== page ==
Straw Dogs (18)

The ViewBristol Review

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Review byMatthew Turner02/11/2011

Opens Friday 04 November 2011

Three out of Five stars
Running time: 109 mins

Watchable, if largely pointless remake enlivened by a strong cast and an impressively staged third act, though it drags a little in the middle section and slightly sanitises the impact of the original film.

What's it all about?
Written and directed by former film critic Rod Lurie, Straw Dogs is a remake of Sam Peckinpah's controversial 1971 thriller, transposing the action from darkest Cornwall to the American South. James Marsden stars as David Sumner, a Hollywood screenwriter married to smalltime TV actress Amy (Kate Bosworth), who moves to her home town of Blackwater, Mississippi so they can live in her inherited family home and he can work on his script about Stalingrad.

However, their arrival ruffles the feathers of both Amy's handsome ex-boyfriend Charlie (True Blood's Alexander Skarsgard) and raging bully Coach Heddon (James Woods). When David asks Charlie and his men (including Rhys Corio and Drew Powell) to fix their roof, tensions quickly escalate and the stage is set for a violent confrontation.

The Good
Marsden is excellent as David, though he does admittedly look like he'd be handier in a fight than Dustin Hoffman in the original film. Skarsgard is equally good, making Charlie a rather more complex character (heightened by his obvious sex appeal), while there's terrific support from James Woods and Prison Break's Dominic Purcell is effectively cast as a local retarded man whose relationship with Coach Heddon's sexually aggressive teenage daughter (Willa Holland) sparks the violent climax.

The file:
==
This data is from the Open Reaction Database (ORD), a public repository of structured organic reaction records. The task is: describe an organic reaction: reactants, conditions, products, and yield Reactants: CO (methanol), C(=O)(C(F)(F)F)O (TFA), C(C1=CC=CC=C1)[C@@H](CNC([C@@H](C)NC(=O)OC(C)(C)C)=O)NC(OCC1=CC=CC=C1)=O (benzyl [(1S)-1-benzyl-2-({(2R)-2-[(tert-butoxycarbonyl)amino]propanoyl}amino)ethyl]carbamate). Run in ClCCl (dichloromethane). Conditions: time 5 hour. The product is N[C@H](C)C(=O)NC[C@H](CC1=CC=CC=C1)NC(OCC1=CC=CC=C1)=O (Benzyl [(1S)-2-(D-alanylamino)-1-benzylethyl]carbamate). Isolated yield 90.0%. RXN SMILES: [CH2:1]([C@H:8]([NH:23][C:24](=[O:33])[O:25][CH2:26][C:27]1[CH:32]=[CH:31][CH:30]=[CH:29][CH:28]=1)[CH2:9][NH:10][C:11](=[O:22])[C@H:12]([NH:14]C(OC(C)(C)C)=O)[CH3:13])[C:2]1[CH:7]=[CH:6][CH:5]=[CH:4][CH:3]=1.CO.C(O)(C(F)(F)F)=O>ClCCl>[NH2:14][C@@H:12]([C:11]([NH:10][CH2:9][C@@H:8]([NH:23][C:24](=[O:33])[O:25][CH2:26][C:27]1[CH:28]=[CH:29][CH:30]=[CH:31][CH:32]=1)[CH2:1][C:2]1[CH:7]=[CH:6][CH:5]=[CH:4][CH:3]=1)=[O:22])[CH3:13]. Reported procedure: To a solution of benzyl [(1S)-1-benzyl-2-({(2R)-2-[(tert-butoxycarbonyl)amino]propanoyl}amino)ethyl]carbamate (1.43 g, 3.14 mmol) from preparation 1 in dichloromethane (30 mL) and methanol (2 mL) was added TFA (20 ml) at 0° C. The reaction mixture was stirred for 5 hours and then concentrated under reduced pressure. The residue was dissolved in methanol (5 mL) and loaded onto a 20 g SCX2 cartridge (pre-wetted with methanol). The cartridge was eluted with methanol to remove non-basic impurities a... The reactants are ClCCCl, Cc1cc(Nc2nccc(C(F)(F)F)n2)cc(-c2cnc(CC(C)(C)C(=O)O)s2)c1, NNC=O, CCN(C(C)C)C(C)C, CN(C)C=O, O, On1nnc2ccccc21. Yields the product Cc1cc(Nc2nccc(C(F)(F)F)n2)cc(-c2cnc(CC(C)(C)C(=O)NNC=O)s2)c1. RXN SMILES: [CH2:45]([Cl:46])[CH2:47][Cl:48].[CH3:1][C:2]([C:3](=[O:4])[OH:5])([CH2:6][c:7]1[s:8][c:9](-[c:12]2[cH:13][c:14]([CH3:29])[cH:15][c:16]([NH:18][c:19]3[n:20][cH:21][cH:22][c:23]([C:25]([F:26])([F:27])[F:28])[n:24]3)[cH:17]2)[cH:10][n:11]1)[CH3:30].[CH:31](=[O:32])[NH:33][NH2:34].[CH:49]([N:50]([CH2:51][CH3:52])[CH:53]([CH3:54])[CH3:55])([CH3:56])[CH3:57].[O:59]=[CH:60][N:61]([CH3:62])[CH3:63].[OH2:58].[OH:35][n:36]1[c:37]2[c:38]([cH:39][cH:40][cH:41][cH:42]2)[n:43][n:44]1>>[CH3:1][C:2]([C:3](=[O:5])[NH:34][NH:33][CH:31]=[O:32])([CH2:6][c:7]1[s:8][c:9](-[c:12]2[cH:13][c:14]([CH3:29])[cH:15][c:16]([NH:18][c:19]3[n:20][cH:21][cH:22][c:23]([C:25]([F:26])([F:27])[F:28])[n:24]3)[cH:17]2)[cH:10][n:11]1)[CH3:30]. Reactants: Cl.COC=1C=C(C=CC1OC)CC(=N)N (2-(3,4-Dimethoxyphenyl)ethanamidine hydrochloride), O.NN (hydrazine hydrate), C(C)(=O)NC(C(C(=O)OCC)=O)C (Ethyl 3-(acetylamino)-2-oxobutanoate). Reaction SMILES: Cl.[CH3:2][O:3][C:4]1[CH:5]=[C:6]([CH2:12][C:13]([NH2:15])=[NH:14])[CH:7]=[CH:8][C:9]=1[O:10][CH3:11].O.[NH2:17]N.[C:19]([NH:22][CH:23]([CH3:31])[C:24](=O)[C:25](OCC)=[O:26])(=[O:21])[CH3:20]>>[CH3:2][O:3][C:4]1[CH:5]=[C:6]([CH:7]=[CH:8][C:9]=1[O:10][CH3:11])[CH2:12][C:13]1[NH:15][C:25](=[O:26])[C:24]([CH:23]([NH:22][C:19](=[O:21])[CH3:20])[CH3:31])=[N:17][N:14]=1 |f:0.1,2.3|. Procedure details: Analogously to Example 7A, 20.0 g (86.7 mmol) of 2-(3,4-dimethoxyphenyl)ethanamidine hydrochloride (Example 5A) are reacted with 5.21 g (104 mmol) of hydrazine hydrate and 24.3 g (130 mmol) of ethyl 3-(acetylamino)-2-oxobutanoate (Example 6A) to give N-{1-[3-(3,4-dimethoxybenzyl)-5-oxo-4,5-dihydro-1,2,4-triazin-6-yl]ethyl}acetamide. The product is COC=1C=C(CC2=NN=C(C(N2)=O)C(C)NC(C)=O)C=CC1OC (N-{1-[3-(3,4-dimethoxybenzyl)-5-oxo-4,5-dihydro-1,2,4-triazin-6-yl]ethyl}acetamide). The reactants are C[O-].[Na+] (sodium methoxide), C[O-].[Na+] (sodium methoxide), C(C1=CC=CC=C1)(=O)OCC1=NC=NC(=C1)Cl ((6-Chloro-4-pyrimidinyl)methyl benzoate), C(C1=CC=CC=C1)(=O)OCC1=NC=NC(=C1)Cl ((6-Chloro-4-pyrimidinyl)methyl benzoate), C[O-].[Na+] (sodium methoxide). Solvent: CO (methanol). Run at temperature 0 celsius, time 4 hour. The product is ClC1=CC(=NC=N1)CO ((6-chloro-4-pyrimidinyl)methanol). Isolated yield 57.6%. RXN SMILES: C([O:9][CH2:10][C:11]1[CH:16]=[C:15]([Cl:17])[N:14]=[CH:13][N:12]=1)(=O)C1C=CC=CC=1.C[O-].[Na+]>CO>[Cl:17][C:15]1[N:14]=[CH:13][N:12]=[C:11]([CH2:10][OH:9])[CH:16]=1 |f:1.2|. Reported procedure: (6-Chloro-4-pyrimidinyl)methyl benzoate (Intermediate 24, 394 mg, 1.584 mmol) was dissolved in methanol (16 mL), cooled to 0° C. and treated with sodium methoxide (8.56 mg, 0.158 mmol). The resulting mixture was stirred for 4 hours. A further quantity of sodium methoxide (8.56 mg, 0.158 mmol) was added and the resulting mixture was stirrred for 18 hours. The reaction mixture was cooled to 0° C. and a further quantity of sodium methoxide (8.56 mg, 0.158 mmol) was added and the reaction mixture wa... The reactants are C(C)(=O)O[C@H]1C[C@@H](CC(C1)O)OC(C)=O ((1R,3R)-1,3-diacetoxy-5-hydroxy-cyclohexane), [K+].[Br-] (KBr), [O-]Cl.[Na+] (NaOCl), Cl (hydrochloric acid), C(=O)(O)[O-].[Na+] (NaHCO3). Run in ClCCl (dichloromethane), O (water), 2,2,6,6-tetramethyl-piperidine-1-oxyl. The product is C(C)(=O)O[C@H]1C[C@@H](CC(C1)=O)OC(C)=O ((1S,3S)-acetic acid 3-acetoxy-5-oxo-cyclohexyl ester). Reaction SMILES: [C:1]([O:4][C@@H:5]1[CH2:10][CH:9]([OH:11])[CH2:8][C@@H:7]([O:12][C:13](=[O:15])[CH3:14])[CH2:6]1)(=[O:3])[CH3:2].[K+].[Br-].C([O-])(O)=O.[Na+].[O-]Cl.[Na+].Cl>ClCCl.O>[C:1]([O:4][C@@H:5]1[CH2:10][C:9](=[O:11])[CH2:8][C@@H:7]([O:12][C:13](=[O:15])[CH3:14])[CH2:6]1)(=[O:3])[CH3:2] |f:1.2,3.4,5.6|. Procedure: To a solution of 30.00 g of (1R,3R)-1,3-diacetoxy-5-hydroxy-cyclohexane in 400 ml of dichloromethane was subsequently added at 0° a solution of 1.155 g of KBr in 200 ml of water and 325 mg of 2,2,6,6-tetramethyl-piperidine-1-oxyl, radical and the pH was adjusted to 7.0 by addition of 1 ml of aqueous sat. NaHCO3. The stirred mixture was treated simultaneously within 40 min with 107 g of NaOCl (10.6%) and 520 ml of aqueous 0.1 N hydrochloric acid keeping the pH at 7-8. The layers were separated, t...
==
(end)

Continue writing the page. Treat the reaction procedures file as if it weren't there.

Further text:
In updating the script, Lurie explores some interesting culture clashes between the Red and Blue States (Woods' attitude towards Laz Alonso's black Iraq war veteran cop is particularly telling), while the explosive final act is thrillingly handled, including some inventive use of household objects and a crowd-pleasingly grisly final moment.

The Bad
The main problem with the film is that Lurie's version rather sanitises the nastier edges of the original film, particularly during the central rape scene, some of which occurs offscreen here (though, as in the original, Amy still chooses not to tell David what's happened). On top of that, Holland's attraction to Purcell's character doesn't really convince and the film drags a little in the middle section before rallying for its exciting final act.

Worth seeing?
As remakes go, Straw Dogs is entirely watchable thanks to strong performances and a decent script, though the various updated changes don't really justify the new version, especially given the sanding down of the original's rougher edges.

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Straw Dogs (18)
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Content updated: 04/11/2011 06:48

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